on March 6, 2018
Genres: YA Contemporary
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A young girl in Harlem discovers slam poetry as a way to understand her mother’s religion and her own relationship to the world. Debut novel of renowned slam poet Elizabeth Acevedo.
Xiomara Batista feels unheard and unable to hide in her Harlem neighborhood. Ever since her body grew into curves, she has learned to let her fists and her fierceness do the talking.
But Xiomara has plenty she wants to say, and she pours all her frustration and passion onto the pages of a leather notebook, reciting the words to herself like prayers—especially after she catches feelings for a boy in her bio class named Aman, who her family can never know about. With Mami’s determination to force her daughter to obey the laws of the church, Xiomara understands that her thoughts are best kept to herself.
So when she is invited to join her school’s slam poetry club, she doesn’t know how she could ever attend without her mami finding out, much less speak her words out loud. But still, she can’t stop thinking about performing her poems.
Because in the face of a world that may not want to hear her, Xiomara refuses to be silent.
Here is the actual bookmix that Elizabeth Acevedo herself created for her book!
When I heard the voice of Elizabeth Acevedo yell out, “Pero tu no eres facil,” (Translation: “You sure ain’t an easy one.”) I was immediately hooked! I had the amazing opportunity of meeting the real powerhouse known as Elizabeth Acevedo and as soon as I heard her read an excerpt of her book I ran out to get myself a copy for her to sign!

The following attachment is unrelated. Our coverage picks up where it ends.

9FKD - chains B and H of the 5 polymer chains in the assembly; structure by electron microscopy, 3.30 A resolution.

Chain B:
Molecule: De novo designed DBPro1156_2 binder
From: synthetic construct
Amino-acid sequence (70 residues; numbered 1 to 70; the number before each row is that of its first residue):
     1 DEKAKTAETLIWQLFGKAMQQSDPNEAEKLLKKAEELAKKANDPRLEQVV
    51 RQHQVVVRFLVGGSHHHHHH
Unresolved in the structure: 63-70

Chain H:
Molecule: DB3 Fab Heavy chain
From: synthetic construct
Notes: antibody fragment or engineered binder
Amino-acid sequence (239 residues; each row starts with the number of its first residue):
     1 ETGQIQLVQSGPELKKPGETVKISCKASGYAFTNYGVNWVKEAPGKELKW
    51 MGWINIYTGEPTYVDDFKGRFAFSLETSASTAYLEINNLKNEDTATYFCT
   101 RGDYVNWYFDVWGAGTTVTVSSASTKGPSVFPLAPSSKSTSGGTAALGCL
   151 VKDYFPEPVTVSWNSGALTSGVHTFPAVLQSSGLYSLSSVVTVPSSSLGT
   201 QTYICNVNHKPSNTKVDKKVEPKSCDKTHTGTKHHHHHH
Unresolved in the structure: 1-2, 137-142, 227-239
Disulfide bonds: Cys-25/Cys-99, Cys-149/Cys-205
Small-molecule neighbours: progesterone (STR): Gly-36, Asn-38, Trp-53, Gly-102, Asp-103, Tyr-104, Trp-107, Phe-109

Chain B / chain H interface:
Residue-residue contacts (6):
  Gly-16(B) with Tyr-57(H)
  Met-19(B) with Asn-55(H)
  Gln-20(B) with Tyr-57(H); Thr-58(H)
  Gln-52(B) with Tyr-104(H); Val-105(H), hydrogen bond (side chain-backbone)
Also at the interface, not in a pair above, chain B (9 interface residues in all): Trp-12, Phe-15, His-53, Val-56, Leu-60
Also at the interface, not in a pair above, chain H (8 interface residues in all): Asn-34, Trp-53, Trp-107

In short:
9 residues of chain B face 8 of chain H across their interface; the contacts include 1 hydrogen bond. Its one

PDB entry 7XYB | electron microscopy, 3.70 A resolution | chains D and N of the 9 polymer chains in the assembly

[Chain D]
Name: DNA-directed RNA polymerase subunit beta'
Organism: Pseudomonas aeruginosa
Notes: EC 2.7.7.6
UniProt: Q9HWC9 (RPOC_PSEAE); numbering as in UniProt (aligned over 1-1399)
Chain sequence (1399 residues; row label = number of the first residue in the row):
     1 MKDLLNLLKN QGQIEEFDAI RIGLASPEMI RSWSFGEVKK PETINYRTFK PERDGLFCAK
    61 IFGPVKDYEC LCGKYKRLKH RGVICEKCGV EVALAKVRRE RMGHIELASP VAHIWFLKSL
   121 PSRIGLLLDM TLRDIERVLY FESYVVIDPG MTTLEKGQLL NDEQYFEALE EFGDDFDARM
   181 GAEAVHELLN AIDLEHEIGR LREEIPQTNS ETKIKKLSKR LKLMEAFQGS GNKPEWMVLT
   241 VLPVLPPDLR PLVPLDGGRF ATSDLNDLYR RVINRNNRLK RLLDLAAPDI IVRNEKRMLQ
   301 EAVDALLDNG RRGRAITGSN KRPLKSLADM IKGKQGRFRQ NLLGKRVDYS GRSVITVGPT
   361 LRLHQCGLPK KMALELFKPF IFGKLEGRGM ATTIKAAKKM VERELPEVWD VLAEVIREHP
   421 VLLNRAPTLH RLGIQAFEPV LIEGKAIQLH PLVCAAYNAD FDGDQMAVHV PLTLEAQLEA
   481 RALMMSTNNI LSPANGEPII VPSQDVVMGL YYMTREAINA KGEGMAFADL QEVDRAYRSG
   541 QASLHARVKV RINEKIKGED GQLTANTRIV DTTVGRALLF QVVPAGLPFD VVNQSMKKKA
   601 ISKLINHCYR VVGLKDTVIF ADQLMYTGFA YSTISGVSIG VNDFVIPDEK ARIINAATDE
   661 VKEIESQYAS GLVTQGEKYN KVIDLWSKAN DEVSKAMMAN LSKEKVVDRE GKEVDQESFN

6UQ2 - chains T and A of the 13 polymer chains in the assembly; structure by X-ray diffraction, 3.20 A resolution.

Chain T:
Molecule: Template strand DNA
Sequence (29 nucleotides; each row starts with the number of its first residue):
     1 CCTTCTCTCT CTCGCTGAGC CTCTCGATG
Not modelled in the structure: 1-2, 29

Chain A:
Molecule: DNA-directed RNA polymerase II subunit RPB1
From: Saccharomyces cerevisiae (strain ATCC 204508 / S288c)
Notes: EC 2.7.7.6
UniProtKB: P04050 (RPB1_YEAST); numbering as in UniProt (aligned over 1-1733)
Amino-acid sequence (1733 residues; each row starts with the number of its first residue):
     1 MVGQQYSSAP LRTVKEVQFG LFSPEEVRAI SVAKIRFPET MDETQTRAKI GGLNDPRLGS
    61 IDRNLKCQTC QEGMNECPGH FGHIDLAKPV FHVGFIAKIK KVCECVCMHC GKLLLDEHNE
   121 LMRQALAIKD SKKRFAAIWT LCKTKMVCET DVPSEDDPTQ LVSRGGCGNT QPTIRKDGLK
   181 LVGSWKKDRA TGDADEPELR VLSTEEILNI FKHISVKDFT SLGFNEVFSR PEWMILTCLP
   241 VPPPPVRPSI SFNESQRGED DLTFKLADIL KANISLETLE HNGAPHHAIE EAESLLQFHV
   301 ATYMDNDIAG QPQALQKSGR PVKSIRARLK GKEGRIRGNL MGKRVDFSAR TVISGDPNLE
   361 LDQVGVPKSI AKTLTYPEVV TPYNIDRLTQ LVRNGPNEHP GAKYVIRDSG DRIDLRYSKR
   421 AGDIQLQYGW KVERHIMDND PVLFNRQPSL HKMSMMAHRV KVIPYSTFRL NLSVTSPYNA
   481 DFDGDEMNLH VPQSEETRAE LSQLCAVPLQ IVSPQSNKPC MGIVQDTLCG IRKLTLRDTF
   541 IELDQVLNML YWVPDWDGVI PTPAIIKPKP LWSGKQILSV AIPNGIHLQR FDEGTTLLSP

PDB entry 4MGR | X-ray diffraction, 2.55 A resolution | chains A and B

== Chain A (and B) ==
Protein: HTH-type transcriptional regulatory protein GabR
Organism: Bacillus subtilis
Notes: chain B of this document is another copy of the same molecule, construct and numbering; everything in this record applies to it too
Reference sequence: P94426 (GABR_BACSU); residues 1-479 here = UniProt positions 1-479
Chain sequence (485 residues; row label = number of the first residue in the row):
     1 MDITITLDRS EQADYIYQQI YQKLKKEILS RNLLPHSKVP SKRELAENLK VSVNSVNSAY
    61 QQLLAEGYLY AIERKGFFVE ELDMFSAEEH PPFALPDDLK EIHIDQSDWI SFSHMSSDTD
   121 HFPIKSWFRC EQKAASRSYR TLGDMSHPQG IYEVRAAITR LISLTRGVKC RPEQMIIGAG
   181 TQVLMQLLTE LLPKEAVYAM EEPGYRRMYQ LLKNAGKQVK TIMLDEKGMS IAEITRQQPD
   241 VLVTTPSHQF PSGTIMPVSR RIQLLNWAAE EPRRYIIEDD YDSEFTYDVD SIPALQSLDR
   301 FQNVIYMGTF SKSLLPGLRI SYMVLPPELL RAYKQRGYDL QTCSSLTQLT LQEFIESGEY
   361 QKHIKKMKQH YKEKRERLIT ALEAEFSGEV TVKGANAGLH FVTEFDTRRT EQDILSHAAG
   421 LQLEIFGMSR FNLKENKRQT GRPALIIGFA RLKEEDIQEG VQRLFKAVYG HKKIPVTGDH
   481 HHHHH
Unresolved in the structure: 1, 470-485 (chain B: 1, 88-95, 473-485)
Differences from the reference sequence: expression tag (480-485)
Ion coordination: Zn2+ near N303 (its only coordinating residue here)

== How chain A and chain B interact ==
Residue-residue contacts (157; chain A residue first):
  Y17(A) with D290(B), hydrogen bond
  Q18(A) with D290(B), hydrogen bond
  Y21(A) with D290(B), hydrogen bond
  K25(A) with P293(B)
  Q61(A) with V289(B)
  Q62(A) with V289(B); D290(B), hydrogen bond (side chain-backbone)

Poet X is so original because it’s essentially a whole story from beginning to end only it’s written in poems and it’s not just your typical poetry it’s slam poetry! For those of you that aren’t familiar with slam poetry, it’s basically a personal and emotional kind of poem that describes the struggle that someone is facing. Many times, slam poetry describes urban life and is associated with a hip-hop vibe. Even though I bought a copy of The Poet X I found the audible version a million times more gripping than the physical copy because the poet herself Elizabeth Acevedo narrates the story! Hearing Ms. Acevedo narrate the story was such an intense experience and it made me think back through the struggles and growing pains that I experienced in high school. Even though society tends to undermine the struggles that teenagers girls go through Acevedo GETS IT and she tells the story of Xiomara Batista who is Dominican (Latina representation woop woop!) and tells the story with such a raw honesty that it’s almost heartbreaking to read.
Xiomara Batista lives in Harlem, New York City and she is a girl that struggles with her identity. She is trying to figure out her place in the world and she is constantly feeling the pressure from her family, her friends, society, boys, and even the men around her. This is a girl who is very self-conscious because her body has developed faster than most girls and is uncomfortable when grown men begin to notice her and high school boys grope her and call her a slut. She lives with a very strict religious family and her mother is always controlling her every move. Xiomara also meets a boy she develops a major crush on in Bio class named Aman.
Xiomara is someone who feels alone. She feels that no one understands her and that no one hears her. Until Xiomara finds herself channeling her frustration and struggles through her writing and figures out that she has a true passion for slam poetry. Only this is a gift that she hides from her family until she gets the opportunity to be a part of the Slam Poetry club in her school and she needs to make a decision if she should hide in her room with her slam poetry or share it with the world?